Vulgarity Of Frugality

Frugality is using only one drop of toothpaste when you can use many, thrift is not wasting, not even one drop.

My Penang lang friend beat the drum loudly announcing to our friends I too have brought the famed Penang trait to Australia.

You brought your Penang frugality habits, the squeezing of the toothpaste till the last drop, to Australia. He was referring to my last blog about the meticulous way I roll up my tube of toothpaste. No, bro. Frugality is using just one measly drop of toothpaste. Hey you, use it sparingly. Thrift is about not wasting, not even one drop of toothpaste is flushed down the sink. You may use a few drops but hey you, do not waste any. Brush your teeth thoroughly before you rinse your mouth. I had to point out the difference, does that mean I have a disorder? Another friend, the Kiwi, encourages me to keep sharing, it’s a great way to let people know the real you, a little at a time. The rumination of a man. I hope that doesn’t make me a narcissist, it would be the ruination of me. Which begs the question. Why do I reveal my soul here? Why bare myself? Soon I’ll be the one without clothes, except I can never be the emperor. It’s a bit like packing up all that we have accumulated over a lifetime, taking a good look at them before we chuck them out in the landfill. This is more than spring cleaning. Spring cleaning is just tidying up, getting rid of surplus requirements, especially stuff we would never use again, dust collectors, space eaters. For me, blogging involves the close examination of my whole life. I have been lucky, for all my childhood and teenage life, my biggest fear was losing a parent or both. My Pa lived till 91, albeit bedridden in his last two years. Ma, touch wood, is still well at 96, well, as well as can be for a nonagenarian. Before a blog, I would collect my thoughts first, re-examine my principles, re-question my ideals and recheck my ideas. That’s the theory of it, my intentions of sharing my stories before I write. But when the ideas flow, maybe past injustices, unfair biases, ingrained attitudes, intuitive suspicions, newly learned philosophical arguments all collide and I reveal my true self anyway. Wu Wei is my new way. From the Tao Te Ching. The Dao is what the natural way is, untainted by desires. I have long called myself the idiotes- an old Greek word, but will I stumble upon the idiot inside me? But, this isn’t spring cleaning, it’s much more than that. It’s the final clean-up. No more clutter of the mind. It’s time to know what to unburden, what to let go, which to forgo, who to forgive, we will ultimately forget anyway. Wu Wei, if it isn’t relevant, we will do without, eventually forget. Let go, go with the flow.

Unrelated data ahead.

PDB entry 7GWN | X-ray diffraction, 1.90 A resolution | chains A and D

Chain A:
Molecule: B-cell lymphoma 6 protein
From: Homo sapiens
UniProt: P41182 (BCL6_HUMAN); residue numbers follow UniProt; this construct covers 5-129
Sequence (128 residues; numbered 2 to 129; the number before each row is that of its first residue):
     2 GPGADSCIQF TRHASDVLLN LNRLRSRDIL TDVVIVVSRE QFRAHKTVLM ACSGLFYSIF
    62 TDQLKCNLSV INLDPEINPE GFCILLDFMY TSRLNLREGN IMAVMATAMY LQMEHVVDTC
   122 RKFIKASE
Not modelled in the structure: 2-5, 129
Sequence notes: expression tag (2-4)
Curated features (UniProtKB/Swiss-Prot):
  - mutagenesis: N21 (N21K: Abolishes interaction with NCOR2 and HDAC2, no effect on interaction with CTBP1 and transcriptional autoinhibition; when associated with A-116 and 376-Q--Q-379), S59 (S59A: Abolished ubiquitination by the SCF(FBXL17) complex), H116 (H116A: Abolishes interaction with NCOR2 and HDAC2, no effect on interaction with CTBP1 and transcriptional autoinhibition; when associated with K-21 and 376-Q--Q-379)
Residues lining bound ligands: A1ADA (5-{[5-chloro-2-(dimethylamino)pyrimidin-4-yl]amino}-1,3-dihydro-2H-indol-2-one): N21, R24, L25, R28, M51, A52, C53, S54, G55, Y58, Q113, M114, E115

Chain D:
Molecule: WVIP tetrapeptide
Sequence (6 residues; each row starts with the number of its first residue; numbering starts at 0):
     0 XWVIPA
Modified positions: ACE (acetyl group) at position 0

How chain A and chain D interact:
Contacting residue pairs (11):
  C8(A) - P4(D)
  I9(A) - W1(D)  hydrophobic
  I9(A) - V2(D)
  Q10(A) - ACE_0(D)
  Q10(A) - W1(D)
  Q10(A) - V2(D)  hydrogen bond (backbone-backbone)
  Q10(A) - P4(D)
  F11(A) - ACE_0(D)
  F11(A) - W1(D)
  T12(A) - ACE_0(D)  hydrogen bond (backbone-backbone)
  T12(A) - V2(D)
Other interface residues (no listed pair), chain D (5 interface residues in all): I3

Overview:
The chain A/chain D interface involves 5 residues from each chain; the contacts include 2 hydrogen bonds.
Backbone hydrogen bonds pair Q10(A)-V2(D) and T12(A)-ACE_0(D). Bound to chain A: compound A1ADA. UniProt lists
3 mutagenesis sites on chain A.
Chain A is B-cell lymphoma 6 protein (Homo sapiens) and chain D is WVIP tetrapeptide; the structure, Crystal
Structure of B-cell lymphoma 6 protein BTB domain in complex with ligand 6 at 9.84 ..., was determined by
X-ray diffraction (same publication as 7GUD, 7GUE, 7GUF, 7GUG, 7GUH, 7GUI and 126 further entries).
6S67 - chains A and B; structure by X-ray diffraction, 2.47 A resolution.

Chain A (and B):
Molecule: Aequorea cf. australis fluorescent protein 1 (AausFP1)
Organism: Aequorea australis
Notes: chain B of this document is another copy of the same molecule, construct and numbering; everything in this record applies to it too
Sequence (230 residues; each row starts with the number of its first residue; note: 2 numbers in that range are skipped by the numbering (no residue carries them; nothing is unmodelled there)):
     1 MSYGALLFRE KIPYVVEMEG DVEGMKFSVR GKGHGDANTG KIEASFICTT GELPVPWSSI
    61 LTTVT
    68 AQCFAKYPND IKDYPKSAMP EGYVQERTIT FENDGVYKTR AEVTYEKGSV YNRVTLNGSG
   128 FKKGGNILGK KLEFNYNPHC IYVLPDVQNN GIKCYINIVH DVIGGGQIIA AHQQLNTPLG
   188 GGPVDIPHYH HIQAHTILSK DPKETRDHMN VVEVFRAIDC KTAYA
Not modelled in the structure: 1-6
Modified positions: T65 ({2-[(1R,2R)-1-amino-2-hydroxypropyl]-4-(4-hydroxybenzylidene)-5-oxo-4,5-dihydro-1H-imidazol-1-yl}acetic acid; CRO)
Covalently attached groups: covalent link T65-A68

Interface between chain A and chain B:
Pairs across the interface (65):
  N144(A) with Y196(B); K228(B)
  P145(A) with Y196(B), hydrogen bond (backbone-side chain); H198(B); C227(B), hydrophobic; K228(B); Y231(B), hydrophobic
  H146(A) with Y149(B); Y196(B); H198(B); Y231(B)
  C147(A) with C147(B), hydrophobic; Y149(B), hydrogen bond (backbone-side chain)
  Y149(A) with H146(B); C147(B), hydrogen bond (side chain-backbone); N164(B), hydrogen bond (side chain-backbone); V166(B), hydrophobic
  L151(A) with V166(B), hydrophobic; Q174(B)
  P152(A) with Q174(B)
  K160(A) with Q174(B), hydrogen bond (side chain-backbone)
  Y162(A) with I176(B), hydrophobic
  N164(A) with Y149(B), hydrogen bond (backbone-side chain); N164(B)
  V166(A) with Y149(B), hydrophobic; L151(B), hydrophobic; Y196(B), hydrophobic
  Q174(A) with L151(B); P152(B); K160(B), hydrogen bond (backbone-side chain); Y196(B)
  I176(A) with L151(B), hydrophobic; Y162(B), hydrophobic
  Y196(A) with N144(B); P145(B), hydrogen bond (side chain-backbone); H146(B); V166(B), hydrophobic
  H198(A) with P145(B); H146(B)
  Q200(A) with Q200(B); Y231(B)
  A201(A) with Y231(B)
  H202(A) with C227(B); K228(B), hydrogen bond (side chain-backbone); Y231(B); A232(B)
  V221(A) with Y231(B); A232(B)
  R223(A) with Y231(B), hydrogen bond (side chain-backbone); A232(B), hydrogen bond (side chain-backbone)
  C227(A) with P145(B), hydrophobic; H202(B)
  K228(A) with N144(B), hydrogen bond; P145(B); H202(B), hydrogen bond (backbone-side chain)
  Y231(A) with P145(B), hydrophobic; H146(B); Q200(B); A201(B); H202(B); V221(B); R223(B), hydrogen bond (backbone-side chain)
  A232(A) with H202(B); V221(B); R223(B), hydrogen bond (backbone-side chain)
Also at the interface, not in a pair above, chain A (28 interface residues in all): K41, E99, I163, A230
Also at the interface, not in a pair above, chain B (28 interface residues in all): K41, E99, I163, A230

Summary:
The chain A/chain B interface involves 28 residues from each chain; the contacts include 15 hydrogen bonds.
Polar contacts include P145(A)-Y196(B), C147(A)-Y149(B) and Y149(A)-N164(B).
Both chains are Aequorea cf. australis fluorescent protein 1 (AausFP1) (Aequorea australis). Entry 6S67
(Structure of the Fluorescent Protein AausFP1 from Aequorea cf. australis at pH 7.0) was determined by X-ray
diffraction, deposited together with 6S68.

But, this is about frugality. For me, there is a huge difference between being frugal and being thrifty. And then there is being cheap. The main idea of all three terms is about saving money. Saving money; that can’t be a bad thing, right? Which do we fall under? Let me use mandarins as an example. My Ma taught me how to select the best mandarins when I was still a boy. The skin must be smooth and thin to touch – otherwise you’re paying a lot for the skin, and the fruit must not be airy and light when you hold it. The heavier the fruit, the juicier it is. So, this knowledge is well taken advantage of by The Mrs. She leaves me to pick the fruits from the fruit and veggie shops. She says I know best. She’s Hakka, they are taught to leave some good ones for the next customer. You shouldn’t pick all the best ones and leave only bad ones for others. It is vulgar to be frugal, she may easily conclude. The frugal one will pay as little as possible for the best ones, and use them sparingly, as few as possible each time. For a family of five, the frugal mother will serve at most five mandarins for dessert. They will not have second helpings, no matter how hungry they still are. When I was a little boy, Ma would cut an apple for eight of us to share, equally. But, by her definition of what equal means. To her, equal meant eight slices in equal thickness, irrespective of our age, need or degree of hunger. In my example of the mandarins, a thrifty mother would hand pick them of course, the freshest with green stalks and heaviest, and at the lowest price. She would make sure the green stalks are all broken off, she will never ever pay for unusable weight. She would serve them to her family of five but would make absolutely certain that nothing is wasted. They will all have enough to enjoy. Not a slice would be left uneaten, nothing is wasted. The thrifty is in fact wise.

As for the third type, the cheap, they will always go for the cheapest, and therefore usually the lowest quality. It doesn’t matter if the mandarins are damaged, drying up, and past their use by dates. The cheap will just want cheap, they hate spending money. But when they do, the lowest price is their top priority, they will like it best when it’s free. Have you been out with a friend to the local pub where they offer a buy one get one free deal? When it’s time to pay, the cheap will say his was the free meal. Urghhling.

Weighing every fruit by hand